For those wondering, setting a second-time zone is pretty straightforward, but this is not your standard GMT. As you have seen, this watch lacks a fourth hand that you would use to set to another time zone. Instead, you use the cities engraved on the steel bezel and turn the bezel to the appropriate city of the time zone you want to track. The bezel is extremely solid and easy to grip, with the knurling around the bezel that matches the knurling on the crown, making sure you can use both no matter what you are wearing on your hands or how wet or slick your hands may be.
Chronometer-Grade movements are not inexpensive, and the SW-300 movement used in the OWC World Timer definitely contributes to the $1699 price tag. OWC claims the movements are Top Regulation and tested thoroughly alongside the watches as they are hand-assembled, but they are not sent for actual COSC certification. That said, I have found the accuracy to be pretty close to COSC accuracy, with it gaining just 2 seconds per day, measured over a 4 day period. If you can’t shell out that much cash, you can opt for the Seagull movement, which is an ETA 2892 clone. I will admit, I have not had a lot of experience with this movement over the years, maybe only 1 or 2 watches, but seeing how serious OWC is about their watches, I doubt one would have any issues.
A tool watch should have excellent lume, and the OWC World Timer fits the bill, but it is not the brightest watch in the dark. You may be scratching your head if you have already looked at the photo below, but I chose to add two photos for a reason. The WT uses C3 SuperLumiNova and is generously applied, but it is not as crazy bright as some watches are known to be. Fortunately, the green glow will last a decent amount of time, so if you are wanting to see the time after a few hours in bed, or at that movie theater, you will have no issue at all. The photo below though is right after I charged it up with a UV light, and shows how some over-exposure and camera settings can make lume look fantastic for a pic on the ‘Gram.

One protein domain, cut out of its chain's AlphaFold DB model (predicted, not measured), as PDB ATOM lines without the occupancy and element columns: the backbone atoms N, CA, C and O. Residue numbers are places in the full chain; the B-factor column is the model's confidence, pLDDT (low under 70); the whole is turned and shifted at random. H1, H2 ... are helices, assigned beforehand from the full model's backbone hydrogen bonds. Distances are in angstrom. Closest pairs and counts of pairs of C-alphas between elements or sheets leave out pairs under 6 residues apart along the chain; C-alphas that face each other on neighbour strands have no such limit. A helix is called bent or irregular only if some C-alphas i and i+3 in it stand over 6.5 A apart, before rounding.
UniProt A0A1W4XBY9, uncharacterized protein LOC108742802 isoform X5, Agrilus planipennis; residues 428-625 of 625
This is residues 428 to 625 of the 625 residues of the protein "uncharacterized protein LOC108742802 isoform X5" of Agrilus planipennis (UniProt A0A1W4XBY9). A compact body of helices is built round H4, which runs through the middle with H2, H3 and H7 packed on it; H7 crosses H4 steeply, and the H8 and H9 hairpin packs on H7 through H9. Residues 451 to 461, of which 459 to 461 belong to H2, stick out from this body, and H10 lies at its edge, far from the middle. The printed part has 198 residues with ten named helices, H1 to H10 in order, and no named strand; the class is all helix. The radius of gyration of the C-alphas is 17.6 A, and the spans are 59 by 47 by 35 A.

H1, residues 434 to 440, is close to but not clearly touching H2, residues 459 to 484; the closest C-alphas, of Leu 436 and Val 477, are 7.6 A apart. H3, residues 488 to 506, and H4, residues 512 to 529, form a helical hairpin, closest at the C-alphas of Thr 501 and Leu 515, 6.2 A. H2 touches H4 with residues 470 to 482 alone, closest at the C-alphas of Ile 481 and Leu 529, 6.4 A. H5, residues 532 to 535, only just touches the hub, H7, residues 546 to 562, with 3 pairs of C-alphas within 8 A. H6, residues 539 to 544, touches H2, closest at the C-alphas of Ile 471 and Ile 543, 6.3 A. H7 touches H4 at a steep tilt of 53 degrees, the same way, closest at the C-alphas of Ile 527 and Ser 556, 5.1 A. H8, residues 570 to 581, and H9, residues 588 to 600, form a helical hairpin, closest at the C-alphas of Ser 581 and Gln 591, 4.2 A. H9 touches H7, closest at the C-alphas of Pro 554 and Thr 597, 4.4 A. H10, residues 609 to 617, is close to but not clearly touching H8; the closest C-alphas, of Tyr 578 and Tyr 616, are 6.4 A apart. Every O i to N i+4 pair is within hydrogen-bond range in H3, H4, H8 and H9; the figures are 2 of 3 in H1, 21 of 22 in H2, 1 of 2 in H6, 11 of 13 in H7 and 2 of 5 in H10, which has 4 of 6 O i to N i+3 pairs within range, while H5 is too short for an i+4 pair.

More realistic, this is what you can expect the lume to look like-
Unfortunately, not everything on the OWC World Time is perfect. The Oyster-style solid bracelet looks great on the curved watch case, can easily be removed with Torx screws both in the lugs and bracelet links, and balances the weight of the solid watch head.
The problem is the clasp. With a watch such as this, you would expect some kind of heavy-duty flip-lock clasp, or maybe even one of the ratchet-extension deals we have become accustomed to the past decade. Instead, we get a push-button butterfly depolyant clasp, that just feels out of place. It closes securely enough, and the bracelet does include two half links (one on each side), but getting the right fit can be problematic, and overall with this clasp and due to the bracelet having no taper, I have always found it to be uncomfortable. Sized, with 2 1/2 links removed, I can wear it a few hours before I need to take it off. Maybe it is just my wrist shape, but I still think a simple clasp change would put this watch in the A+ category.
I believe the OWC World Timer to be one of the newest models from OWC, but if you like this model and wondering what is coming next, you may be waiting quite a while? Why you ask. Well, unlike many microbrands that want to release 2-3 new models a year, this Australian-based brand takes things a little slower and instead looks to constantly improve their current models, always striving to use the best materials and manufacturers. They may even release a new version of a model that to your eyes, has no noticeable differences to your eye, but improvements were made, whether it be better seals or gaskets, new hands, new screws for a bezel, or an even better sapphire crystal. OWC really seems committed to making the best watch they can, instead of churning out new model after new model. Let’s just hope they can source a great clasp for the bracelet sometime soon.